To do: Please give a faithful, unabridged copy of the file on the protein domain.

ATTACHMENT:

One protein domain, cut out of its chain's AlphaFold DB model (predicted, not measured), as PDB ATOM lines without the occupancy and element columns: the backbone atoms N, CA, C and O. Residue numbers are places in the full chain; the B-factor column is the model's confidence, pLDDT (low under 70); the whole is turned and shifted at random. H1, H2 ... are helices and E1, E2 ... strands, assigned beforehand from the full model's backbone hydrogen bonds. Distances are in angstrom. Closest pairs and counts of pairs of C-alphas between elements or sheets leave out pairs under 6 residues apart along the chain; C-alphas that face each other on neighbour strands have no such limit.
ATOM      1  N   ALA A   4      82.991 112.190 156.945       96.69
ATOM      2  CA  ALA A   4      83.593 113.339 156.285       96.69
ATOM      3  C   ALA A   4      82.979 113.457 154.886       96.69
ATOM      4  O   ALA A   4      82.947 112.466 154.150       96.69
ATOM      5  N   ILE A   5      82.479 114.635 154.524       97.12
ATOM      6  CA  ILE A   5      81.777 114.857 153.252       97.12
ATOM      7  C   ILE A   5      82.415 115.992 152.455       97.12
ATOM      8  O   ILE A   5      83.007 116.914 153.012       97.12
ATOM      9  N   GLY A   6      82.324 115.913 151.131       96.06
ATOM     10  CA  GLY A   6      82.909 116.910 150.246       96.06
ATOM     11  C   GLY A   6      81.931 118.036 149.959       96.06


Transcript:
One protein domain, cut out of its chain's AlphaFold DB model (predicted, not measured), as PDB ATOM lines without the occupancy and element columns: the backbone atoms N, CA, C and O. Residue numbers are places in the full chain; the B-factor column is the model's confidence, pLDDT (low under 70); the whole is turned and shifted at random. H1, H2 ... are helices and E1, E2 ... strands, assigned beforehand from the full model's backbone hydrogen bonds. Distances are in angstrom. Closest pairs and counts of pairs of C-alphas between elements or sheets leave out pairs under 6 residues apart along the chain; C-alphas that face each other on neighbour strands have no such limit.
ATOM      1  N   ALA A   4      82.991 112.190 156.945       96.69
ATOM      2  CA  ALA A   4      83.593 113.339 156.285       96.69
ATOM      3  C   ALA A   4      82.979 113.457 154.886       96.69
ATOM      4  O   ALA A   4      82.947 112.466 154.150       96.69
ATOM      5  N   ILE A   5      82.479 114.635 154.524       97.12
ATOM      6  CA  ILE A   5      81.777 114.857 153.252       97.12
ATOM      7  C   ILE A   5      82.415 115.992 152.455       97.12
ATOM      8  O   ILE A   5      83.007 116.914 153.012       97.12
ATOM      9  N   GLY A   6      82.324 115.913 151.131       96.06
ATOM     10  CA  GLY A   6      82.909 116.910 150.246       96.06
ATOM     11  C   GLY A   6      81.931 118.036 149.959       96.06